Voicebot’s biannual Smartphone Voice Assistant Consumer Adoption Report considered new questions in 2020 around consumer interest in and experience with voice interaction within mobile apps. A key finding is that consumers have strong interest in voice interactivity within mobile apps and more experience with these features than many people realize. Just over 45% of consumers said they would “very much” or that “it would be nice” to have voice assistant features within their favorite mobile apps. This figure compares to just 25% that said they were not interested.

October 6, 2020

WalMart Launches Own Voice Assistant (For Employees Initially)

Here’s the intro from this TechCrunch story:

Walmart is expanding its use of voice technology. The company announced today its taking its employee assistance voice technology dubbed “Ask Sam” and making it available to associates at over 5,000 Walmart stores nationwide. The tool allows Walmart employees to look up prices, access store maps, find products, view sales information, check email and more. In recent months, Ask Sam has also been used to access COVID-19 information, including the latest guidelines, guidance and safety videos.

Ask Sam was initially developed for use in Walmart-owned Sam’s Club stores, where it rolled out across the U.S. in 2019. Because of its use of voice tech, Ask Sam can speed up the time it takes to get to information versus typing a query on the small screen. This allows employees to better engage with customers instead of spending time on their device looking for information.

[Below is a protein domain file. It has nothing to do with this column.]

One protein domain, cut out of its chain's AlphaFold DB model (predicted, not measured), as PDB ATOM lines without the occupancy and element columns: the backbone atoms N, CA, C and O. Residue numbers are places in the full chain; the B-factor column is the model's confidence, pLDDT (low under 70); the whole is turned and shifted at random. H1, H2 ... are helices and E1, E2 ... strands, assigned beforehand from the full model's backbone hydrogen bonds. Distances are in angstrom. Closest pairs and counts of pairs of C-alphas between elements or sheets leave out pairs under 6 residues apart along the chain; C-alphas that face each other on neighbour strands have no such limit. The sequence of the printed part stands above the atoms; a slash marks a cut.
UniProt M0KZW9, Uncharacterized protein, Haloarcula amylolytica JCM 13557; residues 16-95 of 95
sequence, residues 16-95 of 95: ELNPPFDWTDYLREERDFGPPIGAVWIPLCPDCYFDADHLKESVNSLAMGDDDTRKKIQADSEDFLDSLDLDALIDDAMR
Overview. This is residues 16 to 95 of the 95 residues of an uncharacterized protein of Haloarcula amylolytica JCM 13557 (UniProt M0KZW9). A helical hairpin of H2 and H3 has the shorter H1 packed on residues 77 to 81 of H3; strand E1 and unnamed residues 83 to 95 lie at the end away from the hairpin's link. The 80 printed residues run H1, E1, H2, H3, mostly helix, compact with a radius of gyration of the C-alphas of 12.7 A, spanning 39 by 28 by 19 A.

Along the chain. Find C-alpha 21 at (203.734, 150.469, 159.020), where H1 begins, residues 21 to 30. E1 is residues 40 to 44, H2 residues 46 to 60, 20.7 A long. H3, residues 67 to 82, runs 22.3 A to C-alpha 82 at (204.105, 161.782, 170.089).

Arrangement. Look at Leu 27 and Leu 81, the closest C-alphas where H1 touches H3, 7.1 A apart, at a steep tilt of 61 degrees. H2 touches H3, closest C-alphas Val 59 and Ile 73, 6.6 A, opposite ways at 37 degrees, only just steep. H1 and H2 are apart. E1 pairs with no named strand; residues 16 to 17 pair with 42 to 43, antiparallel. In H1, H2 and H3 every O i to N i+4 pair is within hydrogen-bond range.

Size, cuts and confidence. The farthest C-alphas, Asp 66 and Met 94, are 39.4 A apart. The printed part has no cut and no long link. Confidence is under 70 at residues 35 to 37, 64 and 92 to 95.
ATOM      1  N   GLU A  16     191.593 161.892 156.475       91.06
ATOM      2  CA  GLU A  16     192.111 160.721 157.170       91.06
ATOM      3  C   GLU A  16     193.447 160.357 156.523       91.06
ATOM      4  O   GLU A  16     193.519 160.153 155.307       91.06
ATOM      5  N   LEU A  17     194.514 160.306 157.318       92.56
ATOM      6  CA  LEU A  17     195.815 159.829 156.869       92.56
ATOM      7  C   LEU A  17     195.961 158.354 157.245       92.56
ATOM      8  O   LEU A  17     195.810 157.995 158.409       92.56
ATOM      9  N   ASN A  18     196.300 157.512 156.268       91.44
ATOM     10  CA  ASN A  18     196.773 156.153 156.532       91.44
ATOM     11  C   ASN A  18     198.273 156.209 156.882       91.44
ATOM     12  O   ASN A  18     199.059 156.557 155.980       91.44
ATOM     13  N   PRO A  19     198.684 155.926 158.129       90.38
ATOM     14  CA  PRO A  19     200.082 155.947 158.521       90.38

July 29, 2020

How Artificial Intelligence Can Boost Marketing Efforts

This Forbes article is about artificial intelligence, not voice – but I found it compelling. And a little bit scary. Anytime I read about how you can so easily manipulate the content in videos – the “deep fake” – it frightens me. Although I guess that should be the least of my worries these days. Here’s the ending from the piece:

These examples show that artificial intelligence, when used creatively, can do more than the grunt work. It is a way to build relationships with customers on a personal level while at the same time scaling at large in a cost-effective way. It’s important to go beyond equating AI to only chatbots and have conversations around how AI can actually work in service of brands and, in turn, be used to better their customer’s experience.

We should continue to have meaningful discussions around deepfakes and setting up safeguards and ethics around synthetic media. But, we must also move the conversation beyond just focusing on that element of synthetic media. It’s also time for brands and businesses to better understand the broader trends that are on the horizon, so they are prepared for the future of marketing to come.

May 7, 2020

Using Audioburst to Conduct Voice Searches of Podcasts & Talk Radio

This Voicebot.ai podcast provides ten short interviews from the CES conference. At the 4:28 mark, Bret Kinsella talks to Audioburst’s Gal Klein. Audioburst helps with the discovery problem inherent in audio by extracting the relevant bits from podcasts and talk radio in response to what you’re looking for. This TechCrunch article helps to explain how that works (as well as Bret’s interview with Gal).